Hortense was now free to respond to the charms of Charles de Flahaut, a man she had long admired. She was staying in Geneva when she met him as he was part of her mother’s entourage.1 They could not be together long as his military duties required him to go to Paris. Hortense took plenty of rest before taking on the journey to Paris, and she arrived there at the end of September 1810. Once there, she also saw her two sons.
Hortense settled in a house in Paris with a small household. She had been allowed to keep her title. She settled into a routine of drawing and painting in the morning, lunching with her lady-in-waiting and riding or walking in the afternoon. There was no royal protocol in her house.2 Charles de Flahaut became a regular visitor, and the two began a passionate love affair, but by early 1811, Hortense began to fear she had fallen pregnant by her lover. Charles was delighted, but Hortense was afraid. When she was six months pregnant, she left Paris for the baths at Aix-les-Bains and Charles too took a three-month leave for his health. In her memoirs, Hortense recorded, “I wanted to travel but fell ill in Moritz-en-Valais…” She had given birth to her fourth child on 21 October 1811. She could only hold the boy briefly. He was registered with the name Charles Auguste Joseph Louis de Morny, with fake parents.3 She returned to Paris without her son.
After the tragic death of one of her friends, Hortense left for Dieppe to recover. There she met Madame de Souza, who had the young Charles in her care.4 Then came even more tragedy, as her mother on 29 May 1814 at the age of 50. Hortense was there when her mother died and had to be carried into the next room. Not much later, Napoleon was defeated, and the Napoleonic era had come to an end. Hortense travelled east to her brother and his family. He had married Princess Augusta of Bavaria in 1806. Soon she was on the move again, and she returned to France to face the newly restored Bourbon King. He allowed her to remain in France with her two sons, but she was closely watched by the secret police.5 Napoleon’s escape from Elba was brief, and he greeted her coldly. He accused her of staying in France during his exile and her meeting with the King. Napoleon was defeated again at the Battle of Waterloo in June 1815 and exiled to St. Helena where he died.
What would the future be like without Napoleon? On 17 July, Hortense was ordered to leave France within 24 hours. She decided to leave her valuables as she feared being robbed. Hortense held her sons’ hands as the carriage left Paris. She did not know what their final destination would be. At Aix-en-Savoie, she was reunited with Charles, but he could only stay for one day.6 In October, a Parisian lawyer came by to demand her eldest son. He was told to bring the boy to Rome. Hortense and her youngest son remained behind.7 Finally permission came for her to stay in Baden, at least for now. At the end of 1816, she ended her affair with Charles de Flahaut once and for all. She had never been his one and only love. In 1817, he married Margaret Mercer Elphinstone.8 Hortense bought a house on the Swiss side of the Bodensee. Finally, she could settle down again.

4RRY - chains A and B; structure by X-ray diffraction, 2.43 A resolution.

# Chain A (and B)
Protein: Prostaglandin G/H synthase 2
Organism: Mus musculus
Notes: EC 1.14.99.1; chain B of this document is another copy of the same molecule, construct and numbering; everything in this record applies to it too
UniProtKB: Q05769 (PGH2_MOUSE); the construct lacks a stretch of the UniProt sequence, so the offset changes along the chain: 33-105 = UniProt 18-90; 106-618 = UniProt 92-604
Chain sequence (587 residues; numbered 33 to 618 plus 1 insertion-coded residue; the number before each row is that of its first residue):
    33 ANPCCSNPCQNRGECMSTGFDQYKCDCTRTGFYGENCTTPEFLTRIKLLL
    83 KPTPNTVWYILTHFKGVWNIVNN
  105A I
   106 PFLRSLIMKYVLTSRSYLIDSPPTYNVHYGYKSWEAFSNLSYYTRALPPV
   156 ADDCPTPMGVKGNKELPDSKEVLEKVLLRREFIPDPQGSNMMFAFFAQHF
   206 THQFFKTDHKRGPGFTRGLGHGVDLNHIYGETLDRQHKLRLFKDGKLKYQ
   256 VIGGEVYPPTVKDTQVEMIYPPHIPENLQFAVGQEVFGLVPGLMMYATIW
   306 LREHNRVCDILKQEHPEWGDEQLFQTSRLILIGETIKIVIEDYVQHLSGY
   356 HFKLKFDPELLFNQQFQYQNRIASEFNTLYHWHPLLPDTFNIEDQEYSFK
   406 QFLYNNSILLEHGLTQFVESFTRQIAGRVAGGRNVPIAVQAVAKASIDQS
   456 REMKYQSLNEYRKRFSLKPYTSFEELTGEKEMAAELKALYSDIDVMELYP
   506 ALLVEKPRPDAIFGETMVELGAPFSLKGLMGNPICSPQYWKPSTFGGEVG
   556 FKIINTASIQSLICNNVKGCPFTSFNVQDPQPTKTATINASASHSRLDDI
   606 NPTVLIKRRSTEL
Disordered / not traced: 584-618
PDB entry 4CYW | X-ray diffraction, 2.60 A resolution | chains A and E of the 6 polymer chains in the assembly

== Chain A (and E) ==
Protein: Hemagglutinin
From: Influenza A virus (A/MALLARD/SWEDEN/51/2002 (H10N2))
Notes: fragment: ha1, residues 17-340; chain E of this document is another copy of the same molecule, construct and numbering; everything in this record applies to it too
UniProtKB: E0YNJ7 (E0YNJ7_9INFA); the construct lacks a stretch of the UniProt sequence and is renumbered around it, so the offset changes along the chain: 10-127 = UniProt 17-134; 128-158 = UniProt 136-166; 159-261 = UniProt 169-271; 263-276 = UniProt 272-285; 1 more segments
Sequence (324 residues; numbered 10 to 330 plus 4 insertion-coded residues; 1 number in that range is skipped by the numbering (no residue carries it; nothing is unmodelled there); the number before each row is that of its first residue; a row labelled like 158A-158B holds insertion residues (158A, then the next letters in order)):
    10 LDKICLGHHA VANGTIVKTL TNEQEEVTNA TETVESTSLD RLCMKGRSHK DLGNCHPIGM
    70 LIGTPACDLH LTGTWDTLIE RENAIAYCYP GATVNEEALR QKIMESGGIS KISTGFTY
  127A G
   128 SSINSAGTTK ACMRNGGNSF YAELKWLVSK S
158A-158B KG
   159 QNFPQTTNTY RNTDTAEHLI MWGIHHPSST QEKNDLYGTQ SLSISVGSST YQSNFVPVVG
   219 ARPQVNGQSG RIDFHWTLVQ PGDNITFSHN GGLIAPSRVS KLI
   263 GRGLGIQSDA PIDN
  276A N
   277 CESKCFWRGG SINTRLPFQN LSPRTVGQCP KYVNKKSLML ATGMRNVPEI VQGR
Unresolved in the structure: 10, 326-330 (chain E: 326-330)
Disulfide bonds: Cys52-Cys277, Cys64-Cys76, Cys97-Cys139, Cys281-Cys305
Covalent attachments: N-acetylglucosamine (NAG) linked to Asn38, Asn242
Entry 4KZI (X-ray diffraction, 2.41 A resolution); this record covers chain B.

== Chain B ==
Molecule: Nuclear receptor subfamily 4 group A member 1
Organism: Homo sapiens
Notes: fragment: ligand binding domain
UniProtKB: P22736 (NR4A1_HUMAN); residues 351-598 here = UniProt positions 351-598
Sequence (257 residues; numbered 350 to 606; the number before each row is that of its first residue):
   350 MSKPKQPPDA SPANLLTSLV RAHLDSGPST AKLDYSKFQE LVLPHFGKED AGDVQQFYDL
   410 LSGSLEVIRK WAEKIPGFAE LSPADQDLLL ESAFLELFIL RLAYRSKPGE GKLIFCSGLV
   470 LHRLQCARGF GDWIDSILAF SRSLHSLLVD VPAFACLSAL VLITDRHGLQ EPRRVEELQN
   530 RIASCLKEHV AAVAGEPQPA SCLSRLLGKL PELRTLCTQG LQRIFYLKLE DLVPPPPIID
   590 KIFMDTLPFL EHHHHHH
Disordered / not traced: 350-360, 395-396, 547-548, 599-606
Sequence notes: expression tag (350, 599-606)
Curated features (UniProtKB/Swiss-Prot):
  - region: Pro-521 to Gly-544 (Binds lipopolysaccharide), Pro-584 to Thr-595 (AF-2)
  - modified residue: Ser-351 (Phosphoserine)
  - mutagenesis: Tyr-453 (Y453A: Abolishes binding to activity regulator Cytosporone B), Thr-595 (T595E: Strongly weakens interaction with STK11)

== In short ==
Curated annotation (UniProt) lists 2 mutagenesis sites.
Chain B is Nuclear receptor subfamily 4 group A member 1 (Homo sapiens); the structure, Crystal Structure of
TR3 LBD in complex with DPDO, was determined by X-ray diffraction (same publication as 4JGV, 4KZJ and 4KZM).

She spent her days writing her memoirs and wrote a lot about her stepfather. The death of her brother in 1824 hit her hard. In 1826, her eldest son married a cousin, Charlotte Bonaparte. She had hoped for grandchildren, but none would come during her lifetime. In the early 1830s, Hortense was finally able to return to Paris. She told the King they were on their way to England, and he introduced her to his wife and sister.9 Her eldest son died at the age of 26 in 1831. In her last few years, she mourned her sons and lived only for Louis. Her health began to deteriorate, though she paid no particular attention to it. In the early hours of 5 October 1837, Hortense died. She was buried alongside her mother.
- Thera Coppens – Hortense, de vergeten Koningin van Holland p.329
- Thera Coppens – Hortense, de vergeten Koningin van Holland p.332
- Thera Coppens – Hortense, de vergeten Koningin van Holland p.344-345
- Thera Coppens – Hortense, de vergeten Koningin van Holland p.381
- Thera Coppens – Hortense, de vergeten Koningin van Holland p.438
- Thera Coppens – Hortense, de vergeten Koningin van Holland p.498
- Thera Coppens – Hortense, de vergeten Koningin van Holland p.496
- Thera Coppens – Hortense, de vergeten Koningin van Holland p.503
- Thera Coppens – Hortense, de vergeten Koningin van Holland p.538